4

I've read that it is recommended to give Omega-3 to elderly dogs (especially ones with arthritis) (for example, here).

My dog is a 15 years old female medium sized, mixed breed (probably mostly German Shepherd), weighing approximately 25 kg (55 lbs).

My questions are:

  1. What amount of Omega-3 should I give her?
  2. Does the source of the Omega-3 matter (e.g. fish oil)?
2

I can't say specifically what an appropriate omega 3 dose is for a dog. But what we've been doing with our dog is just buying cans of oily fish like sardines, and using them to 'top' her normal food. About a third of a tin for each meal (twice daily) for our 25kg mongrel. Definitely makes her food more attractive, and also gives here an assortment of useful fish oils.

We do notice the side effects after a few days - her coat becomes noticably a bit more water/mud resistant, and generally a bit more glossy and smooth.

In general, I prefer a natural source to a supplement, since it's both cheaper and easier to feed, and has a bit more a mix of nutrients.

| improve this answer | |
  • Upvoted. You advise is good and welcome but it doesn't exactly answer my question. – traveh Jun 1 '15 at 6:07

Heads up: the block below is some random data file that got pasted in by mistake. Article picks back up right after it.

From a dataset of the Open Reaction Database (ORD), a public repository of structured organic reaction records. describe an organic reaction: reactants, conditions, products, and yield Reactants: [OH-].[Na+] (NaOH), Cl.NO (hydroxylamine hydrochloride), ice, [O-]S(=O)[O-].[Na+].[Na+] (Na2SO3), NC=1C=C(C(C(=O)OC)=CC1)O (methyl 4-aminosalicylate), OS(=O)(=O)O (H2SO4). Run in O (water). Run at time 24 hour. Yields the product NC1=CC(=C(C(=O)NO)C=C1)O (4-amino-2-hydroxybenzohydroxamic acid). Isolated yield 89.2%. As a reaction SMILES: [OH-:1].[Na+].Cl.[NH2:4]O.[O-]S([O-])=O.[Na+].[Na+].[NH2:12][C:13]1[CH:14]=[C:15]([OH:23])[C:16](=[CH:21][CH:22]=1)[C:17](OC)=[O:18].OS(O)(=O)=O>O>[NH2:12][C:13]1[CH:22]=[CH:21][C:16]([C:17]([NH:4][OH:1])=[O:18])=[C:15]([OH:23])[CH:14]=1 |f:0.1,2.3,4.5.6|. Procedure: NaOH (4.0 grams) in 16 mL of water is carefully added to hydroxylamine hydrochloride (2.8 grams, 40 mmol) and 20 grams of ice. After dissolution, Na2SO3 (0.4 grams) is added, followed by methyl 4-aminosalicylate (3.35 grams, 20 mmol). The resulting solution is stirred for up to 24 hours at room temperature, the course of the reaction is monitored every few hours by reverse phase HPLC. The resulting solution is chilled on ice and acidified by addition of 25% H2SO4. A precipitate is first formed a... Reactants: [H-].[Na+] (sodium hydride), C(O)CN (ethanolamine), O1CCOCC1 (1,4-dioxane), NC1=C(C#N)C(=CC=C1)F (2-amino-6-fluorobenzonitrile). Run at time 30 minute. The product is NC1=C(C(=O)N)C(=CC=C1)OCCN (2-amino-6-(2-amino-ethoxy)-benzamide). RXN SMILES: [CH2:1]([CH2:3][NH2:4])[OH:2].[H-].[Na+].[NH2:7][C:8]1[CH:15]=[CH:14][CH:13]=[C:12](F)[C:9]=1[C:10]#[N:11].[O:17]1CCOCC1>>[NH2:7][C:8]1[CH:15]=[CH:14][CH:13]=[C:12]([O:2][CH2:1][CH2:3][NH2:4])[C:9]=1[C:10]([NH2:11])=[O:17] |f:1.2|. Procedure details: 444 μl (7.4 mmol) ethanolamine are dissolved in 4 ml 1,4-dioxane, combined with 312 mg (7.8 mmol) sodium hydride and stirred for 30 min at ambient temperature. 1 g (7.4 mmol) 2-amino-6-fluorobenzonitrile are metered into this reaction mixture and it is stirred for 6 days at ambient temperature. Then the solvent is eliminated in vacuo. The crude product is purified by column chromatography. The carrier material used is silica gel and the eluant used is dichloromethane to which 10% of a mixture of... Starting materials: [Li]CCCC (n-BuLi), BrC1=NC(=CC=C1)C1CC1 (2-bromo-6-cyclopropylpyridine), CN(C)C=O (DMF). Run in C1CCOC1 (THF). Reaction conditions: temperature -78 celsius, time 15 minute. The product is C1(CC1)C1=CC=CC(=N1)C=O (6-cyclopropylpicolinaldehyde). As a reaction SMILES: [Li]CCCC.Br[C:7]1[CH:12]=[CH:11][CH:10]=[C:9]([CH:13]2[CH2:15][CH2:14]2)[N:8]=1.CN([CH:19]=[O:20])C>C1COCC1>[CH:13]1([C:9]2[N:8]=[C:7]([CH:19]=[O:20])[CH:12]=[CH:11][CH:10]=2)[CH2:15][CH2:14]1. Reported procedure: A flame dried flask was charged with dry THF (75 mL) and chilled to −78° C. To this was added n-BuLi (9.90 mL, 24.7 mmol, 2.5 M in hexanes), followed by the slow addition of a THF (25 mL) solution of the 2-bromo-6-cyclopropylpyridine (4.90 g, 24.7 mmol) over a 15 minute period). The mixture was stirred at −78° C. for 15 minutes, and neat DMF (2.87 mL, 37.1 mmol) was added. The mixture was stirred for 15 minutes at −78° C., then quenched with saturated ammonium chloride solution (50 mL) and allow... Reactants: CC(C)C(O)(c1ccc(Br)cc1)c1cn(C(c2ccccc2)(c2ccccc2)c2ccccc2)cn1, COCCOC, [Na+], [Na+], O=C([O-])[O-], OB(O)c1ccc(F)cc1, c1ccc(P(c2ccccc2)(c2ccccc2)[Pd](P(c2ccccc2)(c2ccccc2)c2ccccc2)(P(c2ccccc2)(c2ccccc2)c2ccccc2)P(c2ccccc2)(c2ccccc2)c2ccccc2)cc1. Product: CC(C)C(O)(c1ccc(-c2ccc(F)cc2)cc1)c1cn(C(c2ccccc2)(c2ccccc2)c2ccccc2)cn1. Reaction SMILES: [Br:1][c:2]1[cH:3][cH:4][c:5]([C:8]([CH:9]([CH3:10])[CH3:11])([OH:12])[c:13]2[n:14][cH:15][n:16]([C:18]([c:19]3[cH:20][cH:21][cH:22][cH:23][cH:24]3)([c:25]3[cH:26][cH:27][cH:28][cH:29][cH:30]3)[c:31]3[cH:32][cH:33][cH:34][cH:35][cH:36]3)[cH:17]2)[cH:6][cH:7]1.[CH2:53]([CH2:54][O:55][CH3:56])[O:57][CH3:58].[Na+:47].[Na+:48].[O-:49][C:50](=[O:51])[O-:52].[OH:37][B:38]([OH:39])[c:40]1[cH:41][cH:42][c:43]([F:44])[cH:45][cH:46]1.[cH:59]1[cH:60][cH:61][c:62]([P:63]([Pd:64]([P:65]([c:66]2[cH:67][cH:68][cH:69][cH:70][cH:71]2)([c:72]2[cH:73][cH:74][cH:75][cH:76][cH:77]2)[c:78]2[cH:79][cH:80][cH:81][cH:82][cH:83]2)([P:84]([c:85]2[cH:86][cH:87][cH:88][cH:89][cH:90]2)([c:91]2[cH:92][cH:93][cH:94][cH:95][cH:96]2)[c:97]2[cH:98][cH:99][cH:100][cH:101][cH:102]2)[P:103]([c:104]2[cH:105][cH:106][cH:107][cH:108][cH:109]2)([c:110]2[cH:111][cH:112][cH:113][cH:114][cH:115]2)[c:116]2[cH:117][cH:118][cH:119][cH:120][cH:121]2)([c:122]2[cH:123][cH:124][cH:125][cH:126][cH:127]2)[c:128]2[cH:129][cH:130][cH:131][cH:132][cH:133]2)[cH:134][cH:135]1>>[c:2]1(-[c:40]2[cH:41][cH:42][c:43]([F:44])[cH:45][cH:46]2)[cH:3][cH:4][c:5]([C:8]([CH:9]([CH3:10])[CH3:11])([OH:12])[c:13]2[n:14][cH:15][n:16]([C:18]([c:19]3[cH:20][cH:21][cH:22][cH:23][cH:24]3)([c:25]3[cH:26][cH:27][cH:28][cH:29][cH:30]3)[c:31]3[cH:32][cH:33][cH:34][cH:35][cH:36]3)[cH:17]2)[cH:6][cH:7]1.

• I also found some controversial information about omega-3 from sardines (posted a question about it here). – traveh Jun 1 '15 at 6:18
0

I give my dog whatever fish-oil supplement I happen to be taking at the time. As far as drugs and medicines go, if it's human quality, it's ok for dogs. THE REVERSE IS NOT TRUE.

I poke the gel-cap with a push pin and squirt it in her food when I give her her daily food scoop. She seems to like to try to lick it up!

As far as dosage:

From http://www.petmd.com/blogs/thedailyvet/ktudor/2013/aug/the-dangers-of-too-much-fish-oil-30731

"The National Research Council has established a safe upper limit of EPA and DHA for dogs. It has yet to establish one for cats. In light of that, it is probably safe to use the guidelines for dogs for both species. Translating the data suggests that a dose between 20-55mg combined EPA and DHA per pound of body weight is safe for dogs and cats. This dose is far less than those used to treat serious conditions where the risk of side effects is less important than the benefits of treatment. Consult with your veterinarian when treating conditions requiring higher dosages."

When in doubt, just ask the vet.

| improve this answer | |

Your Answer

By clicking “Post Your Answer”, you agree to our terms of service, privacy policy and cookie policy

Not the answer you're looking for? Browse other questions tagged or ask your own question.